Use this URL to cite or link to this record in EThOS: http://ethos.bl.uk/OrderDetails.do?uin=uk.bl.ethos.677171
Title: Food in utopia : eating our way to perfection
Author: Levi, Jane Elizabeth
ISNI:       0000 0004 5368 4215
Awarding Body: King's College London
Current Institution: King's College London (University of London)
Date of Award: 2015
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Abstract:
This work asks what part food has played in the formation, daily life and success (or failure) of utopian communities, andconsiders why food is significant to utopian ideas. In this connection it primarily considers three things: the ways in which food and gastronomy have figured in utopian thinking to express or attempt to realise better ways of living; the extent to which utopian ideas about food have become mainstream, and in what ways; and why some aspects of utopian thinking on the subject have been adopted and others not. The approach is interdisciplinary, and although the thesis is built on detailed textual analysis of primary sources, it also draws on the methodologies of literature, history, sociology and cultural anthropology to provide a more complete picture of the food-­‐related theories and experiences of selected utopias in Europe and North America between the mid-­‐seventeenth and twenty-­‐first centuries. Moreover, the discussion engages with the theoretical proposals of utopian thinkers as they relate to eating, dietary choices, agriculture, production and food supply, assessing the every-­‐ day experience of people executing these ideas inside utopian communities. The thesis places examples into their historical context with an eye to contemporaneous mainstream ideas concerning food and gastronomy, paying particular attention to their mutual influences, conflicts and points of differentiation. Often dismissed as fictional fantasies, utopian ideas are frequently condemned as unrealistic, impossible or the work of fanatics. While notions of utopia may lie on the borderline between the possible and the impossible, the factual and the fictional, a review of a critical everyday component—food—makes it possible to take a fresh look at this conceptual “no place”. By providing alternative perspectives on the origins of many of our current preoccupations with food-­‐related questions, new ways of thinking about both utopia and our attitudes to food emerge.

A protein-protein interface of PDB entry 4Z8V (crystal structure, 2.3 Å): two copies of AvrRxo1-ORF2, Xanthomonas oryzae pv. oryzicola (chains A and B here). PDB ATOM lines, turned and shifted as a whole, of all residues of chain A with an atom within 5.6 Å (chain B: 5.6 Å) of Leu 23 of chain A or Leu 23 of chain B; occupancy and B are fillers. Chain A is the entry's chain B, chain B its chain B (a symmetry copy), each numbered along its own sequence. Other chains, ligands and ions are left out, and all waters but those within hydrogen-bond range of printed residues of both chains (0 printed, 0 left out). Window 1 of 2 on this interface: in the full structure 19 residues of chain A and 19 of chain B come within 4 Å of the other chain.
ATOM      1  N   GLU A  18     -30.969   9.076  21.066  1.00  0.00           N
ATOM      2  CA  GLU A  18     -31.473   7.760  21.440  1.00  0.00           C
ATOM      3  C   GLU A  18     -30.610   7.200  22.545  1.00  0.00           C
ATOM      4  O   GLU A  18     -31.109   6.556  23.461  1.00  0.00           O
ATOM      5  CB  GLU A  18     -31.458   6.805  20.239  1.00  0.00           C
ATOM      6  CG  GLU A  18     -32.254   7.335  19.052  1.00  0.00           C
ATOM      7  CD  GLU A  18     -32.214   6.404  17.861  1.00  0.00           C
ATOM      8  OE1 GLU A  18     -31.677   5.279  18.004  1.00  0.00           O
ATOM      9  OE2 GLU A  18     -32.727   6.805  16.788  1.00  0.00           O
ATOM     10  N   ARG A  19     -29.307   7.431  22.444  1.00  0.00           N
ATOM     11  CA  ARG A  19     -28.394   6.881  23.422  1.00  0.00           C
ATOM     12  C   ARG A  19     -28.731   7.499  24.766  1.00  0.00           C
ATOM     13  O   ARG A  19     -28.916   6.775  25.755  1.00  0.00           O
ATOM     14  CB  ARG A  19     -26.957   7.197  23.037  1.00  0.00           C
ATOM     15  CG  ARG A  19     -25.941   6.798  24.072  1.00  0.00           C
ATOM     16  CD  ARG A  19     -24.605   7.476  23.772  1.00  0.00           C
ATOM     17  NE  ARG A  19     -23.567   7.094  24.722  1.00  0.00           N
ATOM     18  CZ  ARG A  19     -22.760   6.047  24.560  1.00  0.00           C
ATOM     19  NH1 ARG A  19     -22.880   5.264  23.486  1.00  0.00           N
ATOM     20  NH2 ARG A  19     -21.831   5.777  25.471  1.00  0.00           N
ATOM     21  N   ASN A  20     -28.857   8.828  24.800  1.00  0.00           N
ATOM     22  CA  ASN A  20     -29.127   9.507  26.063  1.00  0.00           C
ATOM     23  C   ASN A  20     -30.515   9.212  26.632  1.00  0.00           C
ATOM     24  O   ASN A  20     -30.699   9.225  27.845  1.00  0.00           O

Supervisor: Wright, Patrick Stephen Sponsor: Not available
Qualification Name: Thesis (Ph.D.) Qualification Level: Doctoral
EThOS ID: uk.bl.ethos.677171  DOI: Not available
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